Professor Datuk Dr. Rifaat Ahmed Abdel Karim has an international reputation as a leader and authority in the Islamic financial services industry (IFSI), at both professional and academic levels. He has played a pioneering role in the development of Islamic finance globally. His leadership in the setting of accounting, auditing, governance, Shariah and regulatory standards, as well as in the development of high quality short-term financial instruments to facilitate liquidity management for Islamic financial institutions, has been highly instrumental. He is also a recipient of numerous globally accredited awards. In 2016, he was conferred the Royal Award for Islamic Finance by the King of Malaysia, His Majesty the Yang di-Pertuan Agong. The Banker has also identified him as one of the most respected figure in the Islamic financial sector, and Euromoney has named him as one of the top 20 individuals who have so far come to the forefront of the industry. With that, I-FIKR Digest is delighted to be able to publish excerpts from his interview conducted by Dr Shariq Nisar and Prof. Dr. Umar Farooq in Doha, Qatar.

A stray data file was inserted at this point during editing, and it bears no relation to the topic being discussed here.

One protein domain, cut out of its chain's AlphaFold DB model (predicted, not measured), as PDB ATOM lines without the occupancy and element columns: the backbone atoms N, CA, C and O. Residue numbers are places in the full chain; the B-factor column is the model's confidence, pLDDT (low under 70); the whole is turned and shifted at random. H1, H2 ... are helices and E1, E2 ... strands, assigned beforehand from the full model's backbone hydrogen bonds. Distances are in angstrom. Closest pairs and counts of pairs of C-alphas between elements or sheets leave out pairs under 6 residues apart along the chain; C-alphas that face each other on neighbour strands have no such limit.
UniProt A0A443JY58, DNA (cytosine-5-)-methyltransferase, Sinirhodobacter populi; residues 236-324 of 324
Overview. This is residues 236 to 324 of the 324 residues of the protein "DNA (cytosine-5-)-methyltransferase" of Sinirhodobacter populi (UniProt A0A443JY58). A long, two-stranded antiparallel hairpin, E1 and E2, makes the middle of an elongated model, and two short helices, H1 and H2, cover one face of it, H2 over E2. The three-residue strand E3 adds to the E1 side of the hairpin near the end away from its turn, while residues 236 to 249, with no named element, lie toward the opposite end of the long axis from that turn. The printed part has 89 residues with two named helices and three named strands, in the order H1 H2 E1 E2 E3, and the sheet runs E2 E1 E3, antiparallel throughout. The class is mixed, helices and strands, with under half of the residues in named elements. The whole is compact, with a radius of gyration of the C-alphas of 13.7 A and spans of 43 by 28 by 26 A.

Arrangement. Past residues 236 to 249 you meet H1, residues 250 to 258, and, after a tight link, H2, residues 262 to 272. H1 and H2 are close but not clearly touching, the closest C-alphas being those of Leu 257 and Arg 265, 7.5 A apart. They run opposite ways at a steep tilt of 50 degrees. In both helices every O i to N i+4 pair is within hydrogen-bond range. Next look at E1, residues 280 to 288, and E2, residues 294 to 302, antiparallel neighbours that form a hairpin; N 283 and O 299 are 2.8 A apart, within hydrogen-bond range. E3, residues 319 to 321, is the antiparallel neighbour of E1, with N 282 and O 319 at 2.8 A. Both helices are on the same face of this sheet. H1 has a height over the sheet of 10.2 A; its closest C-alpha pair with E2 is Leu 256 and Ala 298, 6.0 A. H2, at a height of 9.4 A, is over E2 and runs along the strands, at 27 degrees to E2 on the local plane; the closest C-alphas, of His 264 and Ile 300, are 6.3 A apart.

Q1. Please tell us briefly about yourself.